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Image: Chloe Buxton


MALE STYLE Dress to impress.

Image: Chloe Buxton

It goes without saying that not all men are exactly blessed with the physique of the son of Zeus, but that doesn’t mean you don’t have the right ingredients to turn heads – the right recipe is always achievable. As long as you don’t suffer under the weight of overbearing arrogance, I stand by the fact that there is always a means of drawing attention to yourself. I mean the right kind of attention – a man prowling across a bar with the swagger of Mike Tyson’s tiger probably isn’t going to cut it. Unless you’re both drunk. Very, very drunk. Providing the dish your suitors will delight over takes forward planning and that can start with something as simple as the way you dress. Size matters No boys, not like that. We’ve all heard the saying that all people are beautiful in their own way but, to put it simply, if it doesn’t fit, don’t wear it. Donning clothes with a good fit is an essential part of any discerning man’s appearance and if the gear you’re rocking is loose or riding up your legs, odds are you’re going to look pretty stupid. Although it goes without saying that many other factors come into play when engaging with your sex of choice, rolling up with trousers and a t-shirt so tight you look like you’ve been attacked by a high-heat tumble-dryer, bad things are going to happen. Unless you’re Ryan Gosling. He could probably make it work. This works the other way, too. If your attire is baggy enough to initiate you into a south-Detroit gang, you’re still far from heading in the right direction. It’s simple – wear clothes that fit. If you’re overweight, wearing clothes that are unnecessarily big is just going to accentuate your size. With shirts, measure around your neck and chest.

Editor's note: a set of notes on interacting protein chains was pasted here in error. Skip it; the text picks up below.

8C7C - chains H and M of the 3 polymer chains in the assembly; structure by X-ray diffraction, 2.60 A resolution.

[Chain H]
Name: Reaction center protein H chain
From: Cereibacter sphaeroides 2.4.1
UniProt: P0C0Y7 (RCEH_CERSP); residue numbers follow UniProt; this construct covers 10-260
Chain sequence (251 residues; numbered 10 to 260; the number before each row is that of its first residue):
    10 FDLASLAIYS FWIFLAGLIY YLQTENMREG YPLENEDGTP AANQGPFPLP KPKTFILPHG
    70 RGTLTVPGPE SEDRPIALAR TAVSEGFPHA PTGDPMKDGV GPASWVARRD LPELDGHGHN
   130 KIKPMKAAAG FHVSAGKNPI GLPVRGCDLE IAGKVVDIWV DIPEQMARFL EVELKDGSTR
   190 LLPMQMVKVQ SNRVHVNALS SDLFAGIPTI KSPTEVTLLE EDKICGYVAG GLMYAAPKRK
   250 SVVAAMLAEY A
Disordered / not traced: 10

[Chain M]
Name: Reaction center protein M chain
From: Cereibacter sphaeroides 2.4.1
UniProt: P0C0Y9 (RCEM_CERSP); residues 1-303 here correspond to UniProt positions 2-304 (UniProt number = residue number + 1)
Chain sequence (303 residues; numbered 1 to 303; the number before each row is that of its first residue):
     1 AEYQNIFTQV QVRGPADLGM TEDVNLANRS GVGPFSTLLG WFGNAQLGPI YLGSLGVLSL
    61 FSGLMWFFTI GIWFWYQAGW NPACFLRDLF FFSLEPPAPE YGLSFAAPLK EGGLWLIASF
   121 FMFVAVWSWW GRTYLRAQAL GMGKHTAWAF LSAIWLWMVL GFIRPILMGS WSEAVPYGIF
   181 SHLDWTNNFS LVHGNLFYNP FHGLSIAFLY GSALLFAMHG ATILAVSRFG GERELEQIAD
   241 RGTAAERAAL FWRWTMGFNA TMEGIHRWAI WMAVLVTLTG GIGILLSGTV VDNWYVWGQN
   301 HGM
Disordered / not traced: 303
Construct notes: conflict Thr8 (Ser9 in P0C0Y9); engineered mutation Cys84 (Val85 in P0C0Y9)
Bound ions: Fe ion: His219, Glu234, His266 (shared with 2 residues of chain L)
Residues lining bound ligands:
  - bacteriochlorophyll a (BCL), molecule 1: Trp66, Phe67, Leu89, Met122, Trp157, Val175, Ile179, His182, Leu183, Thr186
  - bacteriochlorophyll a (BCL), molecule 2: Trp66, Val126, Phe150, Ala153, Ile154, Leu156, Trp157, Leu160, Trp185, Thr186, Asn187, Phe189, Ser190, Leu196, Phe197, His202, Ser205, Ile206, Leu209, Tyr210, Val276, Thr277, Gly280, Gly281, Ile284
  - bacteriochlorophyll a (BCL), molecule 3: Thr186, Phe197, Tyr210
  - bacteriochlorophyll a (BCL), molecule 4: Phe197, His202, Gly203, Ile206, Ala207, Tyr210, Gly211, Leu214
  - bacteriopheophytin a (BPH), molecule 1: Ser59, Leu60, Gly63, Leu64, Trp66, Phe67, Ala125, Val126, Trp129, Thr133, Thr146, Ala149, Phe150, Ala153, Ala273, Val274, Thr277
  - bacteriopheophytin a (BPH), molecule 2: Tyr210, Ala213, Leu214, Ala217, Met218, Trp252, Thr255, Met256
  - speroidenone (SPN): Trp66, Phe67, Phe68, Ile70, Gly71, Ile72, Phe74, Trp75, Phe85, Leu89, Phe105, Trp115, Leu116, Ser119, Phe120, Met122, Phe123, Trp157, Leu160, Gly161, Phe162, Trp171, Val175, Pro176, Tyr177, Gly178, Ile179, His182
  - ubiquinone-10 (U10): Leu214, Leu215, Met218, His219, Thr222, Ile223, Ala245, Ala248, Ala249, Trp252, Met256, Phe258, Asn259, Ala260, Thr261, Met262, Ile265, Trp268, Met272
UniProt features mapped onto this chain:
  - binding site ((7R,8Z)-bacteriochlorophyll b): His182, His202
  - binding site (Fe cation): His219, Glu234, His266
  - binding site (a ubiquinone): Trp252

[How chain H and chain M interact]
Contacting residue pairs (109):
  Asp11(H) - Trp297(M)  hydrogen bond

Allow an extra inch around the chest and half an inch for the collar for breathing room. Considering the task at hand, your brain is going to need as much oxygen as possible. Trousers should sit on your waist and go no lower than the bottom of your ankle.

Style definition This is the part where you really get to express who you are and give a flavour of who you are. As mentioned before, no matter the price tag, something that doesn’t fit is going to make you look disorganised and sloppy. Pick your style with care – it’s a chance to emphasise your best features and add depth to your appearance. If you’re not sure of what you’d look good in, grab some advice from a friend or take a leaf out of someone else’s book. Put some


thought into what the image you want to portray is. Whether it’s the suave-suited businessman or the rugged rock star, make it personalised and show yourself off.

Presentation Now, it doesn’t matter if your gear’s from Calvin Klein or Primark, if you don’t present yourself well you’re probably going to look crappy. Putting attention into the smaller details is exactly what turns your ingredients into a dish others will desire. Firstly, if you’ve chosen to wear leather shoes that’s cool, but make sure they’re polished. If you can’t find the time, at least make sure there’s no mud externally visible. Secondly, this isn’t the Bronze Age - sweat isn’t an aphrodisiac anymore. You can turn up looking as fine as Brad Pitt, but if

you’re smelling as bad as he looked in Snatch, you’re going to instantly push people away. Take a shower, have a shave, and carefully apply a bit of after-shave. If you have stubble, feel free to keep it, but keep it under control. You want to be rugged like Jamie Dornan, not Grisly Adams, because the female attention he’s receiving is the kind the majority would greet with a tranquiliser gun. Studies have shown that the peak beard length for female attraction is 10 days. Above or below - untrustworthy, unemployed, and creepy. There you go – the three main stages to getting the girl by defining your style. Take this advice, refine your appearance and before long you’re going to be swimming a sea of sexual intrigue. Go forth, sir, and make me proud – your dream partner is out there, it’s time to go and get them.


Global counsel assembles to discuss British flooding crisis Today, representatives of the Northern African countries gathered in Nigeria to discuss the intensifying situation in Southern England. Some of the countries, who have been at war with each other for over two decades, were distraught by the adverse weather conditions, with shock great enough to unite militia and government forces with the hope of working together to help the suffering region.